“If you don’t understand my record, then you don’t understand me, and this is not for you.” – Master P.
I stand before you willingly and ashamedly admitting that I have sinned. I have been sleeping on Solange Piaget Knowles. I’ve been in a deep, ugly, damn near dead sleep, ya’ll. Yes, I’ve always known that she was far more than just Bey’s little sister. Yes, I know that she’s BEEN woke. Yeah girl, I even knew that her previous two albums were very well received. However, I’ve never stopped and really paid her work the attention it deserves. However, with her third studio offering, A Seat at the Table, I now may never stop listening. With this latest release, Solange skips the common artistic and marketing frills of her contemporaries, and replaces them with an emulsification of humor, sass, and sensuality, all with a very clear message: her black is beautiful, and yours is too.
A Seat at the Table isn’t just a mere rehashing of the hardships of black life and injustice. Knowles takes the hard road on this one, using each song to meticulously touch upon the many micro-aggressions that black folks face on a daily basis. Seamlessly laced together by commentary that features Master P, and parents Mathew and Tina Knowles-Lawson, and featuring musical contributions from Tweet, Q-Tip, The-Dream, BJ The Chicago Kid, and more, the tracks themselves all provoke deep introspection, while the song titles grab your attention right from the jump. The result is an album that never bores or becomes repetitive. Primed for example of this sentiment is the track “Don’t Touch My Hair”. In this song, Solo uses black hair, (which is often maddeningly associated with negative connotations) as a metaphor for pride in one’s own culture, and style, and empowers listeners to love themselves. Also, I don’t know if there’s a black person on this planet who hasn’t told someone to NOT touch their hair. Don’t do it ya’ll.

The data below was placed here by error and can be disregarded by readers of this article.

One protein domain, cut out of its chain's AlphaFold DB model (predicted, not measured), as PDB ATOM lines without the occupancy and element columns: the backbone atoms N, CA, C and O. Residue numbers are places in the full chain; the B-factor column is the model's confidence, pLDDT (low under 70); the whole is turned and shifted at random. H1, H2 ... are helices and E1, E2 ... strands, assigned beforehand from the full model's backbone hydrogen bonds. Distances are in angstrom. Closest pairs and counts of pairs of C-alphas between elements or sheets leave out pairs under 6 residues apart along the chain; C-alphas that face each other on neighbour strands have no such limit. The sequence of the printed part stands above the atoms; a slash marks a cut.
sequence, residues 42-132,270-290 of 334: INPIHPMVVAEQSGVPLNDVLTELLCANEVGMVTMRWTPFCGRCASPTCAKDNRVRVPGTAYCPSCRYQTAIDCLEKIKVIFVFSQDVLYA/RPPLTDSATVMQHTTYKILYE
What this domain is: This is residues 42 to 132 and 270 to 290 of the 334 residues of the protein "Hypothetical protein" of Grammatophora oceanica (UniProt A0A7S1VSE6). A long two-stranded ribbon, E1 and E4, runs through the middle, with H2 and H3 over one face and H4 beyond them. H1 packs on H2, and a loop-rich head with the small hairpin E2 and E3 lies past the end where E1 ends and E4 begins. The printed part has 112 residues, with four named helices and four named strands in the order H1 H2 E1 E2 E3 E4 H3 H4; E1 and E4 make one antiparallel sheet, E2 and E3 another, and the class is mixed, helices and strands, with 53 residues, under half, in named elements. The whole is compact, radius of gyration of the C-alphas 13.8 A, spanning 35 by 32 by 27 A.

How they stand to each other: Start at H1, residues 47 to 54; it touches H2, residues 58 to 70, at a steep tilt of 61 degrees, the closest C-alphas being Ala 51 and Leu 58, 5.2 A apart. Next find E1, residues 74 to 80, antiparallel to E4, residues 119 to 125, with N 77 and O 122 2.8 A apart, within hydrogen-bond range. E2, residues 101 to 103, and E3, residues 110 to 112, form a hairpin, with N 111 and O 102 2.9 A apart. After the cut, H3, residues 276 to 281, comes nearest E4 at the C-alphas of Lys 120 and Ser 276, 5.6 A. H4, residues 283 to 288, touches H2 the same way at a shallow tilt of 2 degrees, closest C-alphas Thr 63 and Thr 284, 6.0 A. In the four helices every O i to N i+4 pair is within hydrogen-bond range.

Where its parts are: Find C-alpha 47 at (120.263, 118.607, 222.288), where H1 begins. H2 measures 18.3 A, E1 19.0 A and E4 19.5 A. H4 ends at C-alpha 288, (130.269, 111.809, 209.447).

“I literally gave up a bit of my sanity for a while to do this record. We literally were waking up and making music all day and all night. It just started to wear on me in a variety of different ways. I started having these crazy panic attacks.” – Solange, Vibe Magazine, 2010.
What I’ve come to discover and love about Solange is her natural vulnerability. In what could come across as vain and disingenuous in other artists, Solo’s autobiographical approach serves her well in this project, and makes it unmistakably and remarkably human. With ASATT, Solange pulls no punches in saying a lot of the shit that quite a few black folks are sometimes afraid to admit. Nothing best exemplifies this than my favorite track on the album, “Cranes in the Sky”. Cowritten by the legendary Raphael Saadiq, Solange details the varied destructive coping mechanisms that she and many of us sometimes utilize in order to deal with the perils of life. In a world where both mental illness and anguish are still heavily taboo topics in the black community, Solange’s willingness to be so forthcoming about her own struggles opens up an opportunity for a much needed dialogue.